The latest report on Canada’s greenhouse gas emissions is out, and the bad news is in: emissions continue to trend upward.
The 2021 National Inventory Report unveils in 2019, Canada’s greenhouse gas emissions grew year-over-year by approximately one megatonne of carbon dioxide equivalent, bringing the country’s annual total to 730 Mt.
Canada’s oil and gas sector, followed by transportation, are the two areas that drove the largest rise in emissions, while those increases were somewhat offset by declines in other sectors (notably electricity and heavy industry).
The federal government, in the report, suggests there are some successes to be celebrated.
The first being that prior to the implementation of the Liberals’ 2017 climate strategy, 2019’s emissions were projected to be 764 Mt.
“Emissions are still increasing, despite a lot of actions that have driven them down below where they would otherwise be. But that’s a story that gets harder and harder to explain every year,” said Andrew Leach, an energy economist and associate professor at the University of Alberta.
The other success the federal government has put forward is GDP in Canada is growing at a faster rate than emissions.
“As a result, the emissions intensity for the entire economy has declined by 37 per cent since 1990, and by 23 per cent since 2005,” the report reads.
The transportation sector accounted for a quarter of Canadian emissions in 2019. The majority of emissions from the transportation sector are related to road transportation, both for personal and commercial purposes.
Canada is reporting more cars and trucks on the road — a staggering increase of 42 per cent since 2005.
While fewer kilometres are being driven per vehicle, the total number of kilometres driven continues to rise. The report says more diesel fuel and gasoline was purchased at the pump in 2019. The emissions increases are greater than the offsetting progress made by efficiency improvements in vehicles.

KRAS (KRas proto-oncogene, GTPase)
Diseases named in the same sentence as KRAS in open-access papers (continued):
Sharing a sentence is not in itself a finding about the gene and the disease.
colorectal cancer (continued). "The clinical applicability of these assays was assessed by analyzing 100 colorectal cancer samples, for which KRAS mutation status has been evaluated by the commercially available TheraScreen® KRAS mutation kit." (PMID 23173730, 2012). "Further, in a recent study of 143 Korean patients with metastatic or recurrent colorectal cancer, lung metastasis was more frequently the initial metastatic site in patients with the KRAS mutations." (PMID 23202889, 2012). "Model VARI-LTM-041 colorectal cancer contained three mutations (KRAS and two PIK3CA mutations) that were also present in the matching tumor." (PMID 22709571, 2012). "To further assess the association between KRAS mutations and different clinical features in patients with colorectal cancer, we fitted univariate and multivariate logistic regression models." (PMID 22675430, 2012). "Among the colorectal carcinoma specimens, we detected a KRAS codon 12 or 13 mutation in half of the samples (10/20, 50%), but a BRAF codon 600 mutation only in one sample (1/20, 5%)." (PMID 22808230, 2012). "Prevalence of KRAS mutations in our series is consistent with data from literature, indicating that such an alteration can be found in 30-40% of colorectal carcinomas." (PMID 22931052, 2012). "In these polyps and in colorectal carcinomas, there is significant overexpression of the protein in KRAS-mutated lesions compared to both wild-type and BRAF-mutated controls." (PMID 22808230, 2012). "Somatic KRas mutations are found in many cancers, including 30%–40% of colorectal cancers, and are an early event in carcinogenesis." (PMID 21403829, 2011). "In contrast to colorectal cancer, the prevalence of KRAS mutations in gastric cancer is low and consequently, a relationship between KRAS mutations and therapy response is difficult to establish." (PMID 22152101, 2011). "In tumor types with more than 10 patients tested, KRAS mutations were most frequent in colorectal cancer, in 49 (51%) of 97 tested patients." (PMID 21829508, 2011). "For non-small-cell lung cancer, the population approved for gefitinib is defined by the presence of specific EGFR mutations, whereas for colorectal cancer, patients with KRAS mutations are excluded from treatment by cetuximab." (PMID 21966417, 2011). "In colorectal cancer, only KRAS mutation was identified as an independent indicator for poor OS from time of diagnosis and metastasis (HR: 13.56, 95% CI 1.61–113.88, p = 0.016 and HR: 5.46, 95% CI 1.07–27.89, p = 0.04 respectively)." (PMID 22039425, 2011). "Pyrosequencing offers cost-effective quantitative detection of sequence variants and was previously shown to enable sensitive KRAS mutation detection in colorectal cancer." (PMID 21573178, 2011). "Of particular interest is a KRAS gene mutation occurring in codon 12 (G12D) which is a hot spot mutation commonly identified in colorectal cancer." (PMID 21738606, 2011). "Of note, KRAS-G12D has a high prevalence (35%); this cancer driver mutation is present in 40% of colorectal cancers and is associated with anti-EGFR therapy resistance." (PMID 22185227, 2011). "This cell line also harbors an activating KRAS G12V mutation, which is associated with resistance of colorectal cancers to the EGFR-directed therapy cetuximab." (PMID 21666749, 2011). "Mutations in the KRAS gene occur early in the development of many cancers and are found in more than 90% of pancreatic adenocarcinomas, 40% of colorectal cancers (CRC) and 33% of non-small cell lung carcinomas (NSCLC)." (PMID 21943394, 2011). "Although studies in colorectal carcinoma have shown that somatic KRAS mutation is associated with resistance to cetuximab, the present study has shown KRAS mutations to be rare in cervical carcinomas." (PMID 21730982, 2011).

Agricultural emissions remain flat, but emissions reductions are being slowed by the continued increase in the amount of nitrogen fertilizer being applied to crops. The amount of nitrogen fertilizer use in Canada has increased by 71 per cent since 2005.
Canada has committed to reducing greenhouse gas emissions by 30 per cent over 2005 levels by 2030.
However, when compared with 2005 levels, only six provinces and territories have managed to lower emissions in that time, including Ontario and Quebec.
Manitoba and Saskatchewan have experienced an increase of 10 per cent since 2005, Alberta was up 17 per cent, and Nunavut and Yukon in excess of 20 per cent.
Manitoba Minister of Conservation and Climate Sarah Guillemard was happy to see some moderate year-over-year declines in the province’s emissions, despite the rise seen since 2005.
“While I am pleased to see year-over-year reductions for the 2018-19 period, I will continue to pursue further initiatives to reduce carbon emissions in Manitoba into the future,” Guillemard said in an emailed statement Tuesday.
The transportation and agricultural sectors remain the largest contributors to emissions in the province.
“All emissions matter the same, right? One tonne in Manitoba is the same as one tonne in Alberta. So, I think from a national perspective, if we can find opportunities to reduce emissions cheaply — wherever we can find them — it lets us keep the high-value emissions,” Leach said.
The next annual report will detail how COVID-19 impacted the country’s emissions.
Sarah Lawrynuik, Local Journalism Initiative Reporter, Winnipeg Free Press